October 2022’s Young People Read Old Hugo Finalists offers a story unusual in several ways. Firstly, I was utterly unfamiliar with Susan C. Petrey’s Hugo finalist story “Spidersong1”. A glance at Petrey’s ISFDB entry offers a grim explanation: Susan Petrey died in her mid-thirties, 5 December 1980. Most of her work seems to have been published posthumously, largely in the Magazine of Fantasy and Science Fiction, a magazine that for no good reason I did not read.
In addition to her Hugo nomination, in spite of having just three stories in print (1979’s “Spareen Among the Tartars”, 1980’s “Spidersong”, and 1980’s “Fleas”), Petrey was nominated for the Astounding Award for Best New Writer2. Petrey died before the results of the nomination were announced. In fact, Petrey was one of two authors present posthumously on the 1981 Astounding Award3; Robert Stallman died August 1, 1980. As far as I can tell, this is the only year any nominees, let alone two4, for the Astounding were nominated post-mortum.
“Spidersong” is unusual in a third, far more positive way: it is still in print, for web-based values of in print. Spidersong can be read in Issue 54 of Light Speed Magazine.
The Hugo and the Astounding nomination set very high expectations for “Spidersong.” I can assure you they met mine5. I am not the focus, however. The Young People are. Did “Spidersong” please them, or like so many SF works, did it fall short? Let’s find out!
In the wake of Petrey’s death, Portland’s Oregon Science Fiction Conventions, Inc. established the Susan C. Petrey Clarion Scholarship Fund. To quote:
This scholarship is a memorial to Susan, a friend of ours, and a member of the Portland Science Fiction Society. Since her death in 1980, we have raised money to annually send aspiring writers to the Clarion Science Fiction Writer’s Workshop. This was an event she had hoped to attend herself but was unable to do so because of financial reasons. At the present time, the fund annually awards scholarships to both the Clarion & Clarion West workshops and also supports an instructor at Clarion West as a Petrey Fellow.
The original seed money was raised for flowers at Sue’s funeral but the money could not be used for that purpose. Since then, money to fund the scholarship has been mainly raised by auctions at conventions and more recently by selling “eggs” for prizes at OryCon. Donations from conventions and individuals are also an important source of income for the fund. We are always looking for donations of items large and small to be used as egg prizes or to be auctioned, and money is never refused. Cash donations can be made through PayPal to the email address: [email protected]. If you have any items to donate, please contact us at:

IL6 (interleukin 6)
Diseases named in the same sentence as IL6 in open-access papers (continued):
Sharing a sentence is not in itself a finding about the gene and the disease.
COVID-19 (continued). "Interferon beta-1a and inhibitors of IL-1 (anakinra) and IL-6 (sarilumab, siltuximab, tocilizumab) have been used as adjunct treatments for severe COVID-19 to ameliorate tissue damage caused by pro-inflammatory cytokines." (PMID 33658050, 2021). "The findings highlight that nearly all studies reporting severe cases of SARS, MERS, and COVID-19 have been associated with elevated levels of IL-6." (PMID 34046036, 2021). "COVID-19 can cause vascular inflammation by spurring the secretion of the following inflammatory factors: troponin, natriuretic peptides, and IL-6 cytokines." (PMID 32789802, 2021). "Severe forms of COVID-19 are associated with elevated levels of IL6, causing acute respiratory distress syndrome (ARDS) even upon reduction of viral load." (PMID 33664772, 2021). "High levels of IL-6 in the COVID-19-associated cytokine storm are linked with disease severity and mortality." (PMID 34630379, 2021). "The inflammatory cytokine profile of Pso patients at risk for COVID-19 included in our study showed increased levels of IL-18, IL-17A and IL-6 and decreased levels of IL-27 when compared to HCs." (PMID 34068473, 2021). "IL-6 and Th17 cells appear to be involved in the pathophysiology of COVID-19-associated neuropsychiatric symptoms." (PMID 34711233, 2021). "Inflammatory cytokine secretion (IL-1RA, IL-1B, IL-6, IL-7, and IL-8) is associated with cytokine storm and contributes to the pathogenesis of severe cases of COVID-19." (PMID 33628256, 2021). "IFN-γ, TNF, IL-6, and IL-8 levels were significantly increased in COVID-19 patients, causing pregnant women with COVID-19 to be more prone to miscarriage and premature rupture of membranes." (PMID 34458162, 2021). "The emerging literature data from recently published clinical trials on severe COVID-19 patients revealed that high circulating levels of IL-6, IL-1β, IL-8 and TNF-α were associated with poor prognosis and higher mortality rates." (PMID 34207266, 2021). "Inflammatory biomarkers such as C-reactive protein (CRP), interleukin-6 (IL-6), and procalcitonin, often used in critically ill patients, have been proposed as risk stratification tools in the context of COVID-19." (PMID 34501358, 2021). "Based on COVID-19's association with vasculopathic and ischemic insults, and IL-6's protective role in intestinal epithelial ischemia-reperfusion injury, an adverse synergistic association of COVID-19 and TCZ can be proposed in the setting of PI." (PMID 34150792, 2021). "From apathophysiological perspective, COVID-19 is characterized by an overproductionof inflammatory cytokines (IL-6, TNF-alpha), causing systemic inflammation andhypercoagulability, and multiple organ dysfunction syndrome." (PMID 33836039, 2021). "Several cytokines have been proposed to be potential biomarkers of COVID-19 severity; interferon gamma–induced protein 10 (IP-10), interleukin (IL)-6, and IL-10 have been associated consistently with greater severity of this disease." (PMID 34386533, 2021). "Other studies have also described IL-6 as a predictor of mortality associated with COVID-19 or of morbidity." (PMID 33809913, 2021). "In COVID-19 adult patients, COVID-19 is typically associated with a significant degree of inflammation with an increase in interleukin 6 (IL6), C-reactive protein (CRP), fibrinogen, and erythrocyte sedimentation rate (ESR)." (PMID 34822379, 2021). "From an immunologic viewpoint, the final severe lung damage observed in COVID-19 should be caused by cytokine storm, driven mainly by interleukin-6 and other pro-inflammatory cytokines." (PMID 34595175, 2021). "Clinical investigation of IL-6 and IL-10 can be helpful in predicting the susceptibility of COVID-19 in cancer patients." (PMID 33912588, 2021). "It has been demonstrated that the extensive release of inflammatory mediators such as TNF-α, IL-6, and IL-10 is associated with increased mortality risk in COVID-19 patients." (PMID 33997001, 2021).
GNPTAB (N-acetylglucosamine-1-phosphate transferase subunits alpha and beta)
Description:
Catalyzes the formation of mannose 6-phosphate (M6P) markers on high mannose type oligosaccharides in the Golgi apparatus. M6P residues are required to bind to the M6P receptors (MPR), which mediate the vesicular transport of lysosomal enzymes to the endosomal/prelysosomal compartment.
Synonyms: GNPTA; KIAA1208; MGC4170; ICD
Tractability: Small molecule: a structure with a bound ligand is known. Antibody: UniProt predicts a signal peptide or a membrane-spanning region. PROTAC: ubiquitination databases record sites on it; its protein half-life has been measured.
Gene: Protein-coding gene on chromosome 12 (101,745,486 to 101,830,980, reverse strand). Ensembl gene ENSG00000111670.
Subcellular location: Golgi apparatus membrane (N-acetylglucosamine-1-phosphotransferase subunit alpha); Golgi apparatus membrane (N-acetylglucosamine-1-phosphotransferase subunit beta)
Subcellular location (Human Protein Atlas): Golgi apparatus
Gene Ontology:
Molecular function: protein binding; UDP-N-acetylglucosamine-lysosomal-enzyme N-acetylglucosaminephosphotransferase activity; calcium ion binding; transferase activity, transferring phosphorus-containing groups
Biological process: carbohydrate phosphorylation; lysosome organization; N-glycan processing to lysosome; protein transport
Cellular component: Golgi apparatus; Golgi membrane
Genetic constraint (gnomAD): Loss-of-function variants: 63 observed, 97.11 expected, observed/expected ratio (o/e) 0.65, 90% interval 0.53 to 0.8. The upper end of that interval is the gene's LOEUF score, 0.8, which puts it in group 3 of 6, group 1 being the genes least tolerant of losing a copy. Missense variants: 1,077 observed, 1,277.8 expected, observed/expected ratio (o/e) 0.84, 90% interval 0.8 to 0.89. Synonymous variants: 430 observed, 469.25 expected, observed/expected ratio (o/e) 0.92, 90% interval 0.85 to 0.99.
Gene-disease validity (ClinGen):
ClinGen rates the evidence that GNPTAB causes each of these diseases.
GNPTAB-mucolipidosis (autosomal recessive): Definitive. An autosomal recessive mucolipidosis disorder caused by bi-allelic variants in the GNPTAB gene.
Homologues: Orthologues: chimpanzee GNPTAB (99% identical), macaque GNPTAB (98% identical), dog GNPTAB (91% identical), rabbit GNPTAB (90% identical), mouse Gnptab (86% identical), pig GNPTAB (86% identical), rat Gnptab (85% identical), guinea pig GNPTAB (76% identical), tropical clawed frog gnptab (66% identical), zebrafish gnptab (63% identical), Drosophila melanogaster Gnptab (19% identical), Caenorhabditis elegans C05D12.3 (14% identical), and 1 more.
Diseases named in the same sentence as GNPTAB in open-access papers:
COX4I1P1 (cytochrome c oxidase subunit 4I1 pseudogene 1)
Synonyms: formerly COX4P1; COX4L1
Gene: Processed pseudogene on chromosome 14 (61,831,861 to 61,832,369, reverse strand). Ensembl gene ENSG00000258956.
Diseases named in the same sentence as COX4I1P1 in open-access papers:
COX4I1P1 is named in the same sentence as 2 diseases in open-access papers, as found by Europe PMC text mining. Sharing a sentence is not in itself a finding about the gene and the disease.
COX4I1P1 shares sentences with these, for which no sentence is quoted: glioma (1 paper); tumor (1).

Susan C Petrey Scholarship Fund
1203 SE Kibling
Troutdale OR 97060
Email: [email protected]
We also produced a book, Gifts of Blood, which contains all of Sue’s stories. All proceeds from the sale of this book go to support the Fund. Copies are available from us at the address above.
The fund is administered by us, with the support of Portland fandom, and is legally a part of Oregon Science Fiction Conventions Inc., a tax-exempt organization.
Paul M. Wrigley
1: The results were:
- Grotto of the Dancing Deer by Clifford D. Simak
- Our Lady of the Sauropods by Robert Silverberg
- Spidersong by Susan C. Petrey
- Cold Hands by Jeff Duntemann
- Guardian by Jeff Duntemann
2: Then named for an editor whose name escapes me.
3: The results were:
- S. P. Somtow
- Robert L. Forward
- Susan C. Petrey
- Diane Duane
- Robert Stallman
- Kevin Christensen
4: Assuming Kevin Christensen, about whom I could find little information, did not make a third posthumous candidate.
5: More to come when I get my hands on her only collection, Gifts of Blood.
The words that come to me after reading this are “lovely” and “pleasant”, it is not doing anything ground-breaking or particularly new but it is well written and I was really engaged. I loved her lyrical prose and the dual stories of the two musicians.
I don’t have lots of in-depth things to say, I just enjoyed it.
“Spidersong” is a perfectly fine story. It’s totally inoffensive, and I have no reason to believe it could not have been published in 1960 instead of 1980. Completely the opposite of “Options,” a story which, for how much it’s aged, was genuinely daring. Do I want the more of-its-time story that’s innovative or the timeless story that’s ultimately less memorable? Not so easy a question for me, but then I often play devil’s advocate for stories that are considered “dated.” I can see why we didn’t review Simak’s “Grotto of the Dancing Deer” though, for one because we already covered similar territory with P. J. Plauger’s “Child of All Ages” (though the Simak is easily superior), and also because we do need to cover more young writers like Petrey and Vinge. What I’m saying is that you won’t regret reading “Spidersong,” but I can’t call it more than capably written.
This is adorable and I love it. I don’t have a lot of in-depth to say either, but I love the idea of the little fairy friend who is actually a spider, and Laurel being aware of what she is, and them becoming friends, in a way, even without much communication. Only think of how disappointed Laurel is going to be when she gets a new and probably much nicer lute and realizes that it doesn’t have a friend in it to duet with her!
I enjoyed reading this story, but I don’t have much to say about it either.